Resistance of a set of 146 accessions of Hvs maintained by ICARDA was studied (Table 1). This set comprised accessions from 363 previously tested accessions whose heterogeneity prevented a definitive assessment of RTAs (Dreiseitl, unpublished). Seed was obtained using single seed descent and progenies from five single plants were used for screening 128 accessions. The remaining 18 accessions had fewer plants available for testing. In total, 687 plant progenies were tested at the Agrotest Fyto Ltd.
TABLE 1. Origin of 146 Hordeum vulgare subsp. spontaneum accessions maintained by the International Center for Agriculture Research in the Dry Areas (ICARDA) tested with 32 Blumeria graminis f. sp. hordei isolates.
Thirty-two reference isolates of Bgh from the pathogen gene bank at Agrotest Fyto Ltd. representing the world diversity of the pathogen were used for resistance tests (Table 2). Five of them were collected on Hvs naturally occurring in Israel. Before inoculation, each isolate was purified, verified as the correct pathogenicity phenotype on standard barley lines (Kølster et al., 1986) and multiplied on leaf segments of susceptible B-3213.
TABLE 2. Origin of 32 Blumeria graminis f. sp. hordei isolates used for resistance tests of 687 Hordeum vulgare subsp. spontaneum plant progenies and their virulence (+) against 13 Ml resistance genes.
About 30 seeds of each barley plant were sown in a pot (80 mm diameter) filled with a gardening peat substrate and placed in a mildew-proof greenhouse under natural daylight. Leaf segments 20 mm long were cut from the central part of healthy fully expanded primary leaves when the second leaves were emerging. Three segments of each plant and four segments of the susceptible B-3213 were placed with adaxial surfaces upward in a 150 mm Petri dish on water agar (0.8%) containing benzimidazole (40 mg/l) – a leaf senescence inhibitor. For each isolate, a dish with leaf segments was placed at the bottom of a metal inoculation tower and inoculated at a concentration of c. 8 conidiospores/mm2. The dishes with inoculated leaf segments were incubated at 18 ± 2.0°C under artificial light (cool-white fluorescent lamps providing 12 h light at 30 ± 5 μmol/m2/s).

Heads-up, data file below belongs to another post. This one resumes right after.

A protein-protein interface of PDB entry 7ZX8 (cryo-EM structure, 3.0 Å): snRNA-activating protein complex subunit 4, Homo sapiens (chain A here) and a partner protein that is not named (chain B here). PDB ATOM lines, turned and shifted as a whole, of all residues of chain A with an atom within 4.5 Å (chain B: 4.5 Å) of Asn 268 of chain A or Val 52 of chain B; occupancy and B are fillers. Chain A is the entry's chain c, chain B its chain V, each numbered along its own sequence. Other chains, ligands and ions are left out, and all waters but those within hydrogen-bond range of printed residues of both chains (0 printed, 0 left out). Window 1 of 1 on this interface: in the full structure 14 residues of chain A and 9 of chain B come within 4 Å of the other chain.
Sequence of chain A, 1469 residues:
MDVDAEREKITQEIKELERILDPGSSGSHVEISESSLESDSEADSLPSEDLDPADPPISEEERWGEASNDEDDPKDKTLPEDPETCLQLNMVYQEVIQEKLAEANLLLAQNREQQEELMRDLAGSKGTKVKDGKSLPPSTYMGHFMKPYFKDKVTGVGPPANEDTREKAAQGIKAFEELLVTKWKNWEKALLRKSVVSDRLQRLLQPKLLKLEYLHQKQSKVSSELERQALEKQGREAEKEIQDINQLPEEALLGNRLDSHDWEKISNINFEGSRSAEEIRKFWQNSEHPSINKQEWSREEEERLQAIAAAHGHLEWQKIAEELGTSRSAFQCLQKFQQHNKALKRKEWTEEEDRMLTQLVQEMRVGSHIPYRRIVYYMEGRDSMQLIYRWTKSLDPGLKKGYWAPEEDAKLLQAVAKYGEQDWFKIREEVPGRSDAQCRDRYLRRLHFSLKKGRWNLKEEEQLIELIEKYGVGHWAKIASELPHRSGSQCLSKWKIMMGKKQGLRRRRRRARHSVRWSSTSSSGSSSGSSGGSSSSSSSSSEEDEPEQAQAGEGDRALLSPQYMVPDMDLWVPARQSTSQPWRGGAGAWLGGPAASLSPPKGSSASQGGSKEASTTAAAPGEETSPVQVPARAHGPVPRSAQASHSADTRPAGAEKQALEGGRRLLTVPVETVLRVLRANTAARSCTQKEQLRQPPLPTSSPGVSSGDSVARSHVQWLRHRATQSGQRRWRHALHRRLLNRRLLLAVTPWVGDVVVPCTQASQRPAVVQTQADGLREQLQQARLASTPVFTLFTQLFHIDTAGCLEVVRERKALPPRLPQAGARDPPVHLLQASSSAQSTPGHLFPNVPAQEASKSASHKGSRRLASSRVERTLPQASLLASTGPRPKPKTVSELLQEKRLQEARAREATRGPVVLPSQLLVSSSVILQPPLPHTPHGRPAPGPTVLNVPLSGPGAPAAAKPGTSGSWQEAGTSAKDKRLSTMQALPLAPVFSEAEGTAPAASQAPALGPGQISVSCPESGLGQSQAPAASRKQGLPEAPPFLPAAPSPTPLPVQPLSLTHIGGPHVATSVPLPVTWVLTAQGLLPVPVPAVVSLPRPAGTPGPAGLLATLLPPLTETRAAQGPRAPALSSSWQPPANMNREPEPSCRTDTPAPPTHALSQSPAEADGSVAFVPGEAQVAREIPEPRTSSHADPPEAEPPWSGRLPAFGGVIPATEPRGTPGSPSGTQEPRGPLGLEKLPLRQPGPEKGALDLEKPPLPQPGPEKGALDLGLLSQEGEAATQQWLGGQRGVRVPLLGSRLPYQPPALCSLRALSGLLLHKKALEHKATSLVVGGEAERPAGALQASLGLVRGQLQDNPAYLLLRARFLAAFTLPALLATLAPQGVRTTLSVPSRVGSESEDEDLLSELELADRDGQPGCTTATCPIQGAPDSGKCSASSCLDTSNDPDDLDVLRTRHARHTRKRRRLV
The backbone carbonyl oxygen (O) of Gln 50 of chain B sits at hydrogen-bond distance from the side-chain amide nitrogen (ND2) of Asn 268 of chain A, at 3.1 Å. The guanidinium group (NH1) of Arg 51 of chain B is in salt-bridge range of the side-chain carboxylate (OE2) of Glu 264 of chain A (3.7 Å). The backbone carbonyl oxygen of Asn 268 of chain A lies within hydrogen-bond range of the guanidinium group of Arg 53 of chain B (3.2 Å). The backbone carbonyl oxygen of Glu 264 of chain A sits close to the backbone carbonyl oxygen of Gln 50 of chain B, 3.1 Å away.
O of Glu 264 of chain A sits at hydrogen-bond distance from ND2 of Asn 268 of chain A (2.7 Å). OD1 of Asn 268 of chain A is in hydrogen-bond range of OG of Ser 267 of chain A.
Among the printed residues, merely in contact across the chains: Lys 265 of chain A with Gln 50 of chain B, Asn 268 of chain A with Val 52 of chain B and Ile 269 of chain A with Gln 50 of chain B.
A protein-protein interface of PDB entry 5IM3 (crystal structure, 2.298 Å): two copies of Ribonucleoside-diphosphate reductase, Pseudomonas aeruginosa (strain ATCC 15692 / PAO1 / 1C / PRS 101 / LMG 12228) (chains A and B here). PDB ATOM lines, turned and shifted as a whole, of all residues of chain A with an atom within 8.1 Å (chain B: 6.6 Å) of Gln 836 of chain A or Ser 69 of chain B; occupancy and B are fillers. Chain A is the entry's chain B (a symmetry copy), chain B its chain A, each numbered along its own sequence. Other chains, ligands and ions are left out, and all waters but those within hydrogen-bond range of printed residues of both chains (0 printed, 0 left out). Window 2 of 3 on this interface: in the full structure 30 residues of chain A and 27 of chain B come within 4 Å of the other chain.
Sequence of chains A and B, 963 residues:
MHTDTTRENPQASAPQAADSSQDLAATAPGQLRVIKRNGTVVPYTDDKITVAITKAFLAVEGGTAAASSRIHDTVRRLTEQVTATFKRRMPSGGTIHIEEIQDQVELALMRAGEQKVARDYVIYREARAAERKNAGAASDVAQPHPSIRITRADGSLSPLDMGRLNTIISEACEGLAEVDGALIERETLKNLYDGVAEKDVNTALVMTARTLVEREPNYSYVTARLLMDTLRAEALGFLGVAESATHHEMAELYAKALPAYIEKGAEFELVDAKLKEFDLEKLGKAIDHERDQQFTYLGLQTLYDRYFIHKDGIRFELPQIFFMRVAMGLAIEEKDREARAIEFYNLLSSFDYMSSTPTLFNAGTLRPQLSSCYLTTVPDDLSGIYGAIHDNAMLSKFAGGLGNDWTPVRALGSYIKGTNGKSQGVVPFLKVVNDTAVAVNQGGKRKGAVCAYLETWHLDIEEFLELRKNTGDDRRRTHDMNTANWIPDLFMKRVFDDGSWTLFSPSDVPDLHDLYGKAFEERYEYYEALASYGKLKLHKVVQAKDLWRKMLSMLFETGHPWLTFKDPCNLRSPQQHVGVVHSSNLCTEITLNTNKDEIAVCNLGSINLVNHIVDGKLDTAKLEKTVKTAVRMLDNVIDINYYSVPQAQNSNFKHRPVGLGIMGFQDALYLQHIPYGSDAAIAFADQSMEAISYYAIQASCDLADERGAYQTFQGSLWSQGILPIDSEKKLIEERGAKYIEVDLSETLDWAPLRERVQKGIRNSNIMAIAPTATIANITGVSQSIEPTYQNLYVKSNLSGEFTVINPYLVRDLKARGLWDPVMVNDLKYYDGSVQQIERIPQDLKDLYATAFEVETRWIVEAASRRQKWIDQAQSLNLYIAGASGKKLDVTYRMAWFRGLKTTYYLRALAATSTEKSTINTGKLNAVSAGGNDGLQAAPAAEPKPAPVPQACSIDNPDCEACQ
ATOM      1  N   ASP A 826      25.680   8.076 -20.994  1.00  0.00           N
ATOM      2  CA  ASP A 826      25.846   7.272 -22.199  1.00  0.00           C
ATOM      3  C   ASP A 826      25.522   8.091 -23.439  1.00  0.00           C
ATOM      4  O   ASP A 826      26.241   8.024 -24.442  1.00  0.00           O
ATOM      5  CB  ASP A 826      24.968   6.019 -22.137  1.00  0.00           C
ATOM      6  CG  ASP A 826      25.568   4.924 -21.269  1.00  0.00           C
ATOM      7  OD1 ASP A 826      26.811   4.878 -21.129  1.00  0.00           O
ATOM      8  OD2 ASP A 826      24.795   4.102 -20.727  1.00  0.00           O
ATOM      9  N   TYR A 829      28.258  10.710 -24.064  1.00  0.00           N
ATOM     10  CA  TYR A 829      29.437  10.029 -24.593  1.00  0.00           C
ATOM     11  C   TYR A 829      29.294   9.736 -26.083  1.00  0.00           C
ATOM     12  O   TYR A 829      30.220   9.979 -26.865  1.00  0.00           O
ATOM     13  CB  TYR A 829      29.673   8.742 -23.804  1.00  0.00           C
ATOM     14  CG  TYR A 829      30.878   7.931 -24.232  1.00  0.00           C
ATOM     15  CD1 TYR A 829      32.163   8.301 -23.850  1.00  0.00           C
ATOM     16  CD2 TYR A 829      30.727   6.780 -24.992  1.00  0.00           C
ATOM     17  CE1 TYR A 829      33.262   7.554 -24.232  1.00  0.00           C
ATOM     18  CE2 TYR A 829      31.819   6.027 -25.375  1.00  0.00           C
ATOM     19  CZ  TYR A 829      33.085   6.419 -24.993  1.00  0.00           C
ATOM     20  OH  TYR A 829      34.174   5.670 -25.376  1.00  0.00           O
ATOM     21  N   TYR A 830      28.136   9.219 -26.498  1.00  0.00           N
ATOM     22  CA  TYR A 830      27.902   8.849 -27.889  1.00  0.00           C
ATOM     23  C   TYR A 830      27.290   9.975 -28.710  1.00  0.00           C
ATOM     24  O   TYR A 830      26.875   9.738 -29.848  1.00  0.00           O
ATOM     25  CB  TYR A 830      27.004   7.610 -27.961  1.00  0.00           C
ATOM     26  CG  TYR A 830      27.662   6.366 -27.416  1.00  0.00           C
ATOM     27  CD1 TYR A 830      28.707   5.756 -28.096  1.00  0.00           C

Evaluations and Plant Phenotype Designations
Seven days after inoculation, RTs on the central part of the adaxial side of leaf segments were scored on a scale 0–4, where 0 = no visible mycelium or sporulation, and 4 = strong mycelial growth and sporulation on the leaf segment (Torp et al., 1978); RTs 0–2 were considered resistant. In rare cases, when slightly different RTs occurred on the three leaf segments the prevalent RT was recorded. A set of RTs provided a RTA for each Hvs plant. Based on the gene-for-gene model (Flor, 1971), a specific resistance gene of the host is matched by a virulence gene of the pathogen.
Numerical designations of Hvs phenotypes (RTAs) were based on their resistance/susceptibility patterns to the set of 32 isolates ranked in the order shown in Table 2 and divided into 10 triplets and two last isolates on their own. Each of the digits indicates susceptibility to the three isolates of the respective triplet. If susceptibility to a corresponding isolate was detected, the first isolate is given the value 1 (20), the second isolate has the value 2 (21), and the third isolate 4 (22). Therefore, each digit can have a value from 0 (no susceptibility to any of the three isolates) up to 7 (=1 + 2 + 4) denoting susceptibility to each of the three isolates. The resulting number (reverse-octal) defines the resistance/susceptibility patterns of the Hvs plants and their phenotypic classification (Gilmour, 1973; Limpert and Müller, 1994; Dreiseitl and Dinoor, 2004). The HaGiS program was used for transcription of RTAs into octal notation (Hermann et al., 1999).
The set of 687 individually harvested plants derived from 146 Hvs accessions was inoculated with 32 Bgh isolates (Supplementary Table 1S). Within this set there were 211 phenotypes (i.e., different combinations of resistance and susceptibility to the Bgh isolates used). Eighty-seven phenotypes were recorded in only one plant with a phenotypic frequency of 1, while the eight most frequent phenotypes were found in 202 plants (Table 3). The most frequent phenotype (77777777773) appeared in 56 plants and was susceptible to all 32 Bgh isolates. In contrast, 46 plants showed the second most frequent phenotype (00000000000) and was resistant to all 32 pathogen isolates (Table 4).
TABLE 3. Frequency of resistance phenotypes found in 687 Hordeum vulgare subsp. spontaneum plant progenies inoculated with 32 Blumeria graminis f. sp. hordei isolates.
TABLE 4. The eight most common resistance phenotypes found among 687 individually harvested Hordeum vulgare subsp. spontaneum plants inoculated with 32 Blumeria graminis f. sp. hordei isolates.
Eleven phenotypes (000000000xx), comprising 127 plants (18.5% of 687 total plants tested), were resistant to all non-Israeli Bgh isolates including four of the eight most frequent (00000000000, 00000000073, 00000000063, and 00000000020) (Table 4). At least 50% of plants of 25 accessions (17.1% of the 146 tested accessions) were resistant to all non-Israeli isolates and there were 100 resistant plants among the 120 plants from these accessions (Table 5). The remaining 27 resistant plants were found in 22 other accessions.